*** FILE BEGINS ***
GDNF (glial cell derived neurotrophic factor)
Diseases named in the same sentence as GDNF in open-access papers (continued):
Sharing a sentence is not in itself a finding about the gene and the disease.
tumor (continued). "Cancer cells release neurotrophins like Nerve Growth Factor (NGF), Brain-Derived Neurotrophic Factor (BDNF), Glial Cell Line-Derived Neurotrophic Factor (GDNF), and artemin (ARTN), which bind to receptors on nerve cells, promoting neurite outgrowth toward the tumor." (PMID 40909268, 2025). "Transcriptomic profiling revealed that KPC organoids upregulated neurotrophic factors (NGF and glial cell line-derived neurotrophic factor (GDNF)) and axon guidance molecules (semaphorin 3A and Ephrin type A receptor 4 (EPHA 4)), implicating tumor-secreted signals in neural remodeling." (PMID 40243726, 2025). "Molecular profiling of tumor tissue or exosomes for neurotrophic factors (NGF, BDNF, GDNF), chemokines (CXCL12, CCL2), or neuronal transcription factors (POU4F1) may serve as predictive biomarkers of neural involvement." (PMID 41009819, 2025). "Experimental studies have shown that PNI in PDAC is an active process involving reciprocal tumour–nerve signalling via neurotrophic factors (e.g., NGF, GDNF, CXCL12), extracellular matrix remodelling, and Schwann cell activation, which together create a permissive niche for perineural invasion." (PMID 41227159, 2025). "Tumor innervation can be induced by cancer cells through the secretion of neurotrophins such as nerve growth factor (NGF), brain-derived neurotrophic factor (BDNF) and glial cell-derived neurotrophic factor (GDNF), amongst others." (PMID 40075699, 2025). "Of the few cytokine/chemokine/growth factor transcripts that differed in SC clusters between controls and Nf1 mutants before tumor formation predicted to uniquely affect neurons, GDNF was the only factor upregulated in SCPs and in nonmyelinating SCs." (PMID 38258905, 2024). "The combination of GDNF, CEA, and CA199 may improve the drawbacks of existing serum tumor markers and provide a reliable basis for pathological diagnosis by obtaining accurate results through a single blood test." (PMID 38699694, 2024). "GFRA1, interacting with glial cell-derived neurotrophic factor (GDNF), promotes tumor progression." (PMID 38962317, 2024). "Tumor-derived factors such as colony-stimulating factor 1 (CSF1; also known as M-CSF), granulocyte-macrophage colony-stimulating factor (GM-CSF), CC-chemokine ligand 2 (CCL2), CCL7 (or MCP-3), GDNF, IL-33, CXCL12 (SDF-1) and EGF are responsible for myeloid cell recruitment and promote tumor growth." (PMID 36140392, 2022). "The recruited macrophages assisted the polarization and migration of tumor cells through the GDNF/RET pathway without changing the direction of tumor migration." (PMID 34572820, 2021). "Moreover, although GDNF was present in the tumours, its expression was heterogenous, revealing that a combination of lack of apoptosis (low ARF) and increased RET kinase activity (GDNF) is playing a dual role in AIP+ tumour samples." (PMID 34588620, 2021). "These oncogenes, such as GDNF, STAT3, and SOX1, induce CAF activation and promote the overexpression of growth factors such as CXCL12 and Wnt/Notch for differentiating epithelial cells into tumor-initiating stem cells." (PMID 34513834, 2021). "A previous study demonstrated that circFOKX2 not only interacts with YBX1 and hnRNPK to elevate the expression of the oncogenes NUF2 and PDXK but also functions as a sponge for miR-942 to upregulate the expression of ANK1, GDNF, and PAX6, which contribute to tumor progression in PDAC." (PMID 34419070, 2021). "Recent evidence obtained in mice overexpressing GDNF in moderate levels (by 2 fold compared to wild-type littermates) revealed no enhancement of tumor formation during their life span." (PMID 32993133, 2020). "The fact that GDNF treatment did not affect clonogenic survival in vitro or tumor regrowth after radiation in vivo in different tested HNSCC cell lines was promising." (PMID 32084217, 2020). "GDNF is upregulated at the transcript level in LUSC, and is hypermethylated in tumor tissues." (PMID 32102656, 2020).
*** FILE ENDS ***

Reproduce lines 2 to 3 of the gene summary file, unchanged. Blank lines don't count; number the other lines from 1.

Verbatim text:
Diseases named in the same sentence as GDNF in open-access papers (continued):
Sharing a sentence is not in itself a finding about the gene and the disease.